The answer is that the mountain suffers from a curse placed on it by an angry Native American. I thought this would make a great blog post. Due to our schedule we unfortunately didn't get to Chocorua, but here's the blog post anyway.
The legend goes something like this. Chocorua was a Native American who lived with his young son in the area that is now Tamworth, NH. Unlike some other Indians in the area Chocorua was willing to trust the English settlers who were slowly populating the mountains. Even though his fellow tribesmen told him about the massacres and wars that had happened in southern New England, Chocorua still thought the newcomers should be given a chance.
Chocorua was particularly friendly with a settler named Cornelius Campbell and his family. One day Chocorua was called away for tribal business and asked if Cornelius could watch his young son while he was gone. Being a friendly neighbor, Cornelius said yes.
|Thomas Cole, Mt. Chocorua, 1827. Thanks Wikipedia!|
And here's where things go horribly wrong.
Cornelius and his family went out to work in the fields, leaving Chocorua's son alone in the house. Looking for something to drink, the little boy uncorked a bottle of fox poison and swallowed it down. By the time the Campbells returned home the child was stone-cold dead.
When Chocorua learned his son had died he was driven mad by grief. The Campbells tried to tell him it was an accident but he didn't believe them. "The other Indians were right! You Englishmen are murderers out to seize our land!" he cried before running off into the night.
In revenge, the next day Chocorua murdered Cornelius's wife and children with a hatchet. Cornelius gathered together the other English settlers and they chased Chocorua through the forest up to the peak of a mountain. Realizing that he was trapped Chocorua turned to face his pursuers and delivered the following curse:
"A curse upon you, white men! May the great spirit curse you when he speaks in the clouds, and his words are fire! Chocorua had a son and you killed him while the sky looked bright. Lightning blast your crops! Winds and fire destroy your dwellings! The Evil One breathe death upon your cattle! Your graves lie in the war-path of the Indian! Panthers howl and wolves fatten over your bones! Chocorua goes to the Great Spirit. His curse stays with the white man."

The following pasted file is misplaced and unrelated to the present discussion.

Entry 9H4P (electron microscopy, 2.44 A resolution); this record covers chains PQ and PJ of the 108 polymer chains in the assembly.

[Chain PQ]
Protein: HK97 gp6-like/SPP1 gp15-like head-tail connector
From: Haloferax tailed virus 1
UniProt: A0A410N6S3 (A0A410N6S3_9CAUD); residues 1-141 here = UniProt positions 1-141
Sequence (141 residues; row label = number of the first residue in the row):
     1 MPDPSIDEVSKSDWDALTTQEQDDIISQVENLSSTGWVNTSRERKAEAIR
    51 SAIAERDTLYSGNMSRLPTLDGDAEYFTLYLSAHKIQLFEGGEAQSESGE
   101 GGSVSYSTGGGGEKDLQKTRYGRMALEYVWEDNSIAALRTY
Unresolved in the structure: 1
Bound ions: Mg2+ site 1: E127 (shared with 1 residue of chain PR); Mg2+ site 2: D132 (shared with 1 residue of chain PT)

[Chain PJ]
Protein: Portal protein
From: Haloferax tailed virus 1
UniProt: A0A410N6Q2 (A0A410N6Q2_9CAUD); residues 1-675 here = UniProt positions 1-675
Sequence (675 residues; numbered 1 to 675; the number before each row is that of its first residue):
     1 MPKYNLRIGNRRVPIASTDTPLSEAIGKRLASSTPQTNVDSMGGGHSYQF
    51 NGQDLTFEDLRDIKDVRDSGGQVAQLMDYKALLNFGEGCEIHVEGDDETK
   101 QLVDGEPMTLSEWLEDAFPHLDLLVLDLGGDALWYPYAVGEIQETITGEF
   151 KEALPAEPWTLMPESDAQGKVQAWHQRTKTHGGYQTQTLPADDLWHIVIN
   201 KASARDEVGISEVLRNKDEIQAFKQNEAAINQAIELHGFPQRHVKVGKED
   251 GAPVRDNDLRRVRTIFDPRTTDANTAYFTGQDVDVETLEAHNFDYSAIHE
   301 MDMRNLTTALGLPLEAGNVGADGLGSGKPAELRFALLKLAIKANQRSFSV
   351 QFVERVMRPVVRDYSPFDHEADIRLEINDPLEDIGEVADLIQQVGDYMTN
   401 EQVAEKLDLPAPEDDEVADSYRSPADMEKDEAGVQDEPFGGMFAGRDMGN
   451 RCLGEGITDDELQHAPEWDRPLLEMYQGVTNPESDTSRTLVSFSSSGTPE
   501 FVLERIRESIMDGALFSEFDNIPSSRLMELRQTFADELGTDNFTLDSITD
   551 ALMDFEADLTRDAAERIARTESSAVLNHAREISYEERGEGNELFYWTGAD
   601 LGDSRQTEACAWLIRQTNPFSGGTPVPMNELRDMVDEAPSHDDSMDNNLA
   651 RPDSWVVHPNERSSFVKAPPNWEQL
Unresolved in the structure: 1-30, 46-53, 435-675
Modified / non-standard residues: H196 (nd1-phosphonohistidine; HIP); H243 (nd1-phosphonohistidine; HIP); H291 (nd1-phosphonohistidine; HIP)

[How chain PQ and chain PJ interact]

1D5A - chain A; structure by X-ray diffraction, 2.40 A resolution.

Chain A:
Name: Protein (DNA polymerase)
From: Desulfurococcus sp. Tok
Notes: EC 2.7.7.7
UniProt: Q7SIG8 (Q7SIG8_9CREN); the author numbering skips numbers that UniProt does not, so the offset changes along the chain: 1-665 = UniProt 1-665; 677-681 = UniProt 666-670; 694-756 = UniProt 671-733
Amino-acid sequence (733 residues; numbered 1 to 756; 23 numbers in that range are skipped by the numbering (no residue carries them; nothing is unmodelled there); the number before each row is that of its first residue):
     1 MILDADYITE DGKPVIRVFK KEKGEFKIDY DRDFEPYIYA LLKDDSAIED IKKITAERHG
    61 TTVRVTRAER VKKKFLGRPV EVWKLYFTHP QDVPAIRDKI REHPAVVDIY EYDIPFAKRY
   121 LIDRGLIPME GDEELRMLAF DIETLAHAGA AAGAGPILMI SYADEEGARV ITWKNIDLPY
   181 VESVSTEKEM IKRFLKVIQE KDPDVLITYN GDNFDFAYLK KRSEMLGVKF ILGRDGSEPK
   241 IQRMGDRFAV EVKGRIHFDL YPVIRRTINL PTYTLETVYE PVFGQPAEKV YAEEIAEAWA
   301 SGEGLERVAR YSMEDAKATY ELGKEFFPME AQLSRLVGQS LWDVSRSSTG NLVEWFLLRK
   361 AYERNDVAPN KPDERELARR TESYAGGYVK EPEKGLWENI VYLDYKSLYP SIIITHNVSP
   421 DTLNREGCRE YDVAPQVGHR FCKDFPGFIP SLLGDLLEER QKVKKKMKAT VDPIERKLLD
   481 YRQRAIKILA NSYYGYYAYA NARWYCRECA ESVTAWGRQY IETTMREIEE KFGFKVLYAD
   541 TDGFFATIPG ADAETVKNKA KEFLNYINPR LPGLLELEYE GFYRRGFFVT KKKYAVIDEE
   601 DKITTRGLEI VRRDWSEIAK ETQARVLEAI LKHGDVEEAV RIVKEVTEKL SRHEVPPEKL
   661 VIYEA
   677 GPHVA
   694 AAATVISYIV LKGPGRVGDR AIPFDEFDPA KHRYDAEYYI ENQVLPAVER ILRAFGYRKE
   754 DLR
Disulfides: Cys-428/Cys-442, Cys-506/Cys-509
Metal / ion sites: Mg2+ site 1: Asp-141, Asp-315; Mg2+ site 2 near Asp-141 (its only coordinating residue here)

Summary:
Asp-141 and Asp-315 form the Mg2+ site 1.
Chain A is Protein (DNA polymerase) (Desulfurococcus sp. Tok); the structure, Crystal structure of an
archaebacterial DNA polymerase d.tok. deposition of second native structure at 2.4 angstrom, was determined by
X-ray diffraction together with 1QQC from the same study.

Campbell fired his rifle, and Chocorua fell to his death from the mountain peak. His curse was swiftly fulfilled. The mountain where he died became barren. No crops would grow on its slopes, the trees on its summit died, and even the animals abandoned it. Any cattle who drank water near Chocorua died. The English settlers avoided the mountain, and its peak remains lifeless and barren even today.
I like this story, despite its grim ending. The cross-cultural misunderstanding and mistrust at the heart of it seem very realistic to me. I don't think we'll ever know the exact truth of the story, but it appears to be quite old.
A mountain named "Corua" is mentioned in Jeremy Belkap's 1784 Journal of a Tour of the White Mountains, and it is labelled "Chocorua" on a 1791 map. A few years later Henry Wadsworth Longellow wrote a poem called "Jeckoyva" about a mountain where an Indian chief was found dead at the base of a cliff.
The full story of the curse was first written down in October of 1828 by the painter Thomas Cole, who heard it while he was touring the White Mountains. Cole wrote in his journal:
We came out at length, to a lonely and deserted clearing, just at the foot of the mountain. The cause of this abandonment is, they say, the poisonous effects of the water upon the cattle; the result, according to tradition, of the curse of Chocorua, an Indian, from whom the peak, upon which he was killed by the whites, takes its name.
The brief legend that Cole wrote down was expanded by Lydia Marie Child in 1829 for a book called The Token: A Christmas and New Year's Present, which also contained an engraving by Cole showing Chocorua's death. Child's version became quite popular, and inspired multiple other variations, including the one I recounted above, which is from Charles Skinner's Myths and Legends of Our Own Lands (1896). (I found the history of the legend in an article by Lawrence Shaw Mayo in the September 1946 issue of the New England Quarterly.)
I do think there is a nugget of truth at the core of this legend, but I think the original details are probably lost in the early unrecorded years of the White Mountains.